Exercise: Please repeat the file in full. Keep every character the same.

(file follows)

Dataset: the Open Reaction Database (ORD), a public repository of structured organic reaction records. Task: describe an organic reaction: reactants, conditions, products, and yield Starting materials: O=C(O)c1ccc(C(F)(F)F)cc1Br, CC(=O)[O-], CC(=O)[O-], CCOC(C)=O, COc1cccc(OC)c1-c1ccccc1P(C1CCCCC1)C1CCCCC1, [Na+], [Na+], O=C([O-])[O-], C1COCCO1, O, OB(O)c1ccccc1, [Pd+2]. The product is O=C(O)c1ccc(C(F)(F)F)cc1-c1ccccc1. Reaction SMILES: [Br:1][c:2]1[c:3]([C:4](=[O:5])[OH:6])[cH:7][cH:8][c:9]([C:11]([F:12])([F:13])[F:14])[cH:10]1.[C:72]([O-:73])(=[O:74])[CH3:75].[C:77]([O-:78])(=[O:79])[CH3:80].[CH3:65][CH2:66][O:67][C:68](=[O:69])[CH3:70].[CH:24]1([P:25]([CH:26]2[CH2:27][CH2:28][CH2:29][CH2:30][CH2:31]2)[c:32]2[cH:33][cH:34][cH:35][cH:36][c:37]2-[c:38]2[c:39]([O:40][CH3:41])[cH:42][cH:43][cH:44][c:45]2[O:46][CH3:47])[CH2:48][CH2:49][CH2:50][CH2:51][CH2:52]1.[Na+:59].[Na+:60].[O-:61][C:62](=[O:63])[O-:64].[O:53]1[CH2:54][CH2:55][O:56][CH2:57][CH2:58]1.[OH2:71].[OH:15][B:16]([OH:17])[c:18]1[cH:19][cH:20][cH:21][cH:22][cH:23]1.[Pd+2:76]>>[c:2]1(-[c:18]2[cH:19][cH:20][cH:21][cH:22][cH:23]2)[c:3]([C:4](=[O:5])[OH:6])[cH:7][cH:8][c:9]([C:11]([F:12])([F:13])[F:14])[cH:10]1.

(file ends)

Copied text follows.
Dataset: the Open Reaction Database (ORD), a public repository of structured organic reaction records. Task: describe an organic reaction: reactants, conditions, products, and yield Starting materials: O=C(O)c1ccc(C(F)(F)F)cc1Br, CC(=O)[O-], CC(=O)[O-], CCOC(C)=O, COc1cccc(OC)c1-c1ccccc1P(C1CCCCC1)C1CCCCC1, [Na+], [Na+], O=C([O-])[O-], C1COCCO1, O, OB(O)c1ccccc1, [Pd+2]. The product is O=C(O)c1ccc(C(F)(F)F)cc1-c1ccccc1. Reaction SMILES: [Br:1][c:2]1[c:3]([C:4](=[O:5])[OH:6])[cH:7][cH:8][c:9]([C:11]([F:12])([F:13])[F:14])[cH:10]1.[C:72]([O-:73])(=[O:74])[CH3:75].[C:77]([O-:78])(=[O:79])[CH3:80].[CH3:65][CH2:66][O:67][C:68](=[O:69])[CH3:70].[CH:24]1([P:25]([CH:26]2[CH2:27][CH2:28][CH2:29][CH2:30][CH2:31]2)[c:32]2[cH:33][cH:34][cH:35][cH:36][c:37]2-[c:38]2[c:39]([O:40][CH3:41])[cH:42][cH:43][cH:44][c:45]2[O:46][CH3:47])[CH2:48][CH2:49][CH2:50][CH2:51][CH2:52]1.[Na+:59].[Na+:60].[O-:61][C:62](=[O:63])[O-:64].[O:53]1[CH2:54][CH2:55][O:56][CH2:57][CH2:58]1.[OH2:71].[OH:15][B:16]([OH:17])[c:18]1[cH:19][cH:20][cH:21][cH:22][cH:23]1.[Pd+2:76]>>[c:2]1(-[c:18]2[cH:19][cH:20][cH:21][cH:22][cH:23]2)[c:3]([C:4](=[O:5])[OH:6])[cH:7][cH:8][c:9]([C:11]([F:12])([F:13])[F:14])[cH:10]1.